Avant STAMP Writing Input Guide

Avant STAMP 4Se Docs


All of Avant’s tests include a Writing section in which test takers will need to provide writing samples. The method for inputting the language sample may differ, depending on the target language for the test.

Languages with Accents and Special Characters

Writing Input Guide Special Characters

For writing in languages that are not character-based, but require accents or special characters, the Writing section of each test will display a character-selection box as shown to the right.

For any accents or special characters not included on the character-selection box, a shortcut key may be available. Various websites have this information – for example: http://symbolcodes.tlt.psu.edu/accents/codealt.html

Arabic, Chinese, Japanese, Korean, Russian, and Hebrew

Special letter or character-based input activation is required on computers that test takers will use for Arabic, Chinese, Japanese, Korean, Russian, and Hebrew.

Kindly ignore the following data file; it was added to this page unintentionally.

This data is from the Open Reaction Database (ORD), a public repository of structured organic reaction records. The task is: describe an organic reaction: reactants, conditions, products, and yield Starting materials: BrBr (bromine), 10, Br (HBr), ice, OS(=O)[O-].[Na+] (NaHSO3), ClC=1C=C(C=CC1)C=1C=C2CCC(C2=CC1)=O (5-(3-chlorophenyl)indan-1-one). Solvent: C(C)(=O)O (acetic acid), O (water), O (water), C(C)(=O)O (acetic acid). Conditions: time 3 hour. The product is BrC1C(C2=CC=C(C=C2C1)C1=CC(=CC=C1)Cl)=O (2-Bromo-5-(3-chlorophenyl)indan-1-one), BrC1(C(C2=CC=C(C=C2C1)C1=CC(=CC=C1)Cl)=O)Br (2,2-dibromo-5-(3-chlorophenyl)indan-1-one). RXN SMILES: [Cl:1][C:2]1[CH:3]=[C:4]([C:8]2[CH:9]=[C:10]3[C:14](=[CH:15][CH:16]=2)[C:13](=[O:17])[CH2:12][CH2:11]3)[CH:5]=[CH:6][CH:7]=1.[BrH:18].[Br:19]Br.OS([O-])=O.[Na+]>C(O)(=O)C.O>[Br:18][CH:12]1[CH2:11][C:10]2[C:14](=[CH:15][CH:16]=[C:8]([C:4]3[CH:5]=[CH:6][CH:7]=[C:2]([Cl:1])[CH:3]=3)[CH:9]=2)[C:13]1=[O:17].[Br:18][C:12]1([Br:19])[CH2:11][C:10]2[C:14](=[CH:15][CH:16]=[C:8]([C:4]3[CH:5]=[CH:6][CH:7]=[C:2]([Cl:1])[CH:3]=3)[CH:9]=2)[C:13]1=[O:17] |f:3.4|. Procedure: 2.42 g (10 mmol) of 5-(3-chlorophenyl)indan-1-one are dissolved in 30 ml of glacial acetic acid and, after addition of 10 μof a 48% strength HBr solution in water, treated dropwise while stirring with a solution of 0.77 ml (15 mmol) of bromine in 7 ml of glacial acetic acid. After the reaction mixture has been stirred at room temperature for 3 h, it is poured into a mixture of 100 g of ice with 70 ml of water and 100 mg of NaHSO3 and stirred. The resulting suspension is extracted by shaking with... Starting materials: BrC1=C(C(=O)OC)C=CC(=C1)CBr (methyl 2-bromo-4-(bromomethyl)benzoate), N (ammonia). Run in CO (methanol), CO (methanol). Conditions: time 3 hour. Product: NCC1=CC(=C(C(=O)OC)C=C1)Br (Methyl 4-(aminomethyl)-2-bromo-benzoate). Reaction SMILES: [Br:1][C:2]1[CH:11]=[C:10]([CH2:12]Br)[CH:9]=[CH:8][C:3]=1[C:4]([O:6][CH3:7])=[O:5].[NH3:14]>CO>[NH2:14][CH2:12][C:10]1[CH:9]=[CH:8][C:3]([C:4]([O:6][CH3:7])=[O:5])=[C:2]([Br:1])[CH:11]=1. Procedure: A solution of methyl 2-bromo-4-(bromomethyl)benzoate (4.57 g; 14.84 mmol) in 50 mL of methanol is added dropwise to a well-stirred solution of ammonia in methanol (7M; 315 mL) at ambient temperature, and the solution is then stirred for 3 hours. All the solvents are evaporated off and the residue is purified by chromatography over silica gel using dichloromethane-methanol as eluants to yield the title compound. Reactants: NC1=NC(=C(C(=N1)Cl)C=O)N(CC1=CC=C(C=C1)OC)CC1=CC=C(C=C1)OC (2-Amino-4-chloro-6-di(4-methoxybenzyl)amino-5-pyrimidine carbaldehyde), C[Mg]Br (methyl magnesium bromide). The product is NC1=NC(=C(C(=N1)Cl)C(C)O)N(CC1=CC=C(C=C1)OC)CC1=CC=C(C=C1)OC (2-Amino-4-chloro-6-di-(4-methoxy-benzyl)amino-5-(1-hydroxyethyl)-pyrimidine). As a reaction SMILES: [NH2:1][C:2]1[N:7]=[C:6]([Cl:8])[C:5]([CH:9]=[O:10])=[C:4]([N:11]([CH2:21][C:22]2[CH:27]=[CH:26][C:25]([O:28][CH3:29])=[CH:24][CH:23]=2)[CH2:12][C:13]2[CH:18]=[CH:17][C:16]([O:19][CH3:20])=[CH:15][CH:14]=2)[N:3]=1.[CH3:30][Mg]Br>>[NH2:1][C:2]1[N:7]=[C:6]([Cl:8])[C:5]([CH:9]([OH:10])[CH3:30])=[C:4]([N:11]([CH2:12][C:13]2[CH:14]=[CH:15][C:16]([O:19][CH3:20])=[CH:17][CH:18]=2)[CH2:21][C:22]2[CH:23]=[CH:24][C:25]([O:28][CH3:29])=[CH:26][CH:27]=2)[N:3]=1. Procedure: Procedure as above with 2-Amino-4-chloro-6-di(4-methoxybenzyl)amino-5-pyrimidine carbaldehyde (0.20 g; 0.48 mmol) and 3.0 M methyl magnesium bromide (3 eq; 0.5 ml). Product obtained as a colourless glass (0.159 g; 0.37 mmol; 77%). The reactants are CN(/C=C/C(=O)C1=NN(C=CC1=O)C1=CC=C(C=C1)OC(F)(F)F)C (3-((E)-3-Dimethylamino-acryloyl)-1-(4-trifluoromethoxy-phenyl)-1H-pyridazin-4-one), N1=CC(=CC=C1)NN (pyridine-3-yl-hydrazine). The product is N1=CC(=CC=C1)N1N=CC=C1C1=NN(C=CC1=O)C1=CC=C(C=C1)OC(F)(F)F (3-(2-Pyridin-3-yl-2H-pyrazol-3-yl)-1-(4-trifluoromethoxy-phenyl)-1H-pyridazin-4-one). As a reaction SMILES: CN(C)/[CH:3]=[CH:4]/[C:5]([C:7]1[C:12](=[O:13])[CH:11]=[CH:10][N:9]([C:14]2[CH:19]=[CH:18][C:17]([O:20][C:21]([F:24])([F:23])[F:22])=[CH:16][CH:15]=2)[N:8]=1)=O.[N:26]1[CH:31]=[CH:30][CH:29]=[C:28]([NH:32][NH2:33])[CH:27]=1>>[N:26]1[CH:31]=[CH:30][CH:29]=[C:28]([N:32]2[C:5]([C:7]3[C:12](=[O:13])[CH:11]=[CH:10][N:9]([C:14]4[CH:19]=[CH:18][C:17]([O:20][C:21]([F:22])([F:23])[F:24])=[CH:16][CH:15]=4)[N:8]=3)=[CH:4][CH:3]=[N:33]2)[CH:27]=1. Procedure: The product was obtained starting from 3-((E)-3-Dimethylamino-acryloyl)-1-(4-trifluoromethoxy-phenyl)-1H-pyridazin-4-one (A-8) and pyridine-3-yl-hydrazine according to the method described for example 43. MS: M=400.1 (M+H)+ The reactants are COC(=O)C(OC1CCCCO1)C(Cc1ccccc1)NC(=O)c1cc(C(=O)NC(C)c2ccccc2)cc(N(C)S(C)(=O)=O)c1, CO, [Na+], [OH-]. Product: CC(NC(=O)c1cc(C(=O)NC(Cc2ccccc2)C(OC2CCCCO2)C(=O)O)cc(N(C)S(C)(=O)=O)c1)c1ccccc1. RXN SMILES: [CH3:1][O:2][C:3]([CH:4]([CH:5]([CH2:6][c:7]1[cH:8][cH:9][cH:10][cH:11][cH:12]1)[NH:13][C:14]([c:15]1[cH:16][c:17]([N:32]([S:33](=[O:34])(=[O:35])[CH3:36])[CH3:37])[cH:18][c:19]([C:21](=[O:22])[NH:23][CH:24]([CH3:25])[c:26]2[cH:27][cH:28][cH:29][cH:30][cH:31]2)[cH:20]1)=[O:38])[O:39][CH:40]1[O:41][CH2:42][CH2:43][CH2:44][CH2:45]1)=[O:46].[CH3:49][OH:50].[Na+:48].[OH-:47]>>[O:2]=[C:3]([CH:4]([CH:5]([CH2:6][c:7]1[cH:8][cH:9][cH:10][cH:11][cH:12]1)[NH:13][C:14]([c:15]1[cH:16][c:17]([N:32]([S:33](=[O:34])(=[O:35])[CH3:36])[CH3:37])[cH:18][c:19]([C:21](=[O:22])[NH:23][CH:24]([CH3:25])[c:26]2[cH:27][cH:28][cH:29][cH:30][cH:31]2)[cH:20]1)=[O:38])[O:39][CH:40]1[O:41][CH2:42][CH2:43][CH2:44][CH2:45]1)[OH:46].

• Chinese Simplified – Simplified, PRC, US Keyboard or QuanPin Keyboard
  • Chinese Traditional – Traditional, Taiwan, US Keyboard or New ChangJie Keyboard
  • Arabic – Saudi Arabia, Modern Standard Arabic, US Keyboard
  • Japanese – Japanese or Microsoft IME Keyboard
  • Korean – Korean or Microsoft IME Keyboard
  • Russian – Russian or Cyrillic Keyboard
  • Hebrew – Hebrew or US Keyboard

Test takers should be able to switch to the special input system for the Writing section of the test. Instructions for activation of the special input systems are available through the computer’s operating system Help option. Search for “language” or “input language” and read the instructions related to adding an input language and/or using the Language bar (Windows) or Menu bar (macOS).

Test takers testing in Arabic, Chinese, Japanese, Korean, Russian, or Hebrew are allowed to have a printed copy of their keyboard layout during testing. We allow this exception to the "no paper" rule as long as the test takers do not have access to pen or pencil to write anything on it.

Pinyin or Romaji?

Test Takers may use a Romanized version (such as Pinyin or Romaji) of a character-based language. However, in doing so, the test taker will top-out at the novice-high level. In order to score at the intermediate level or higher, test takers must show ability to use characters.

Updated July 2016

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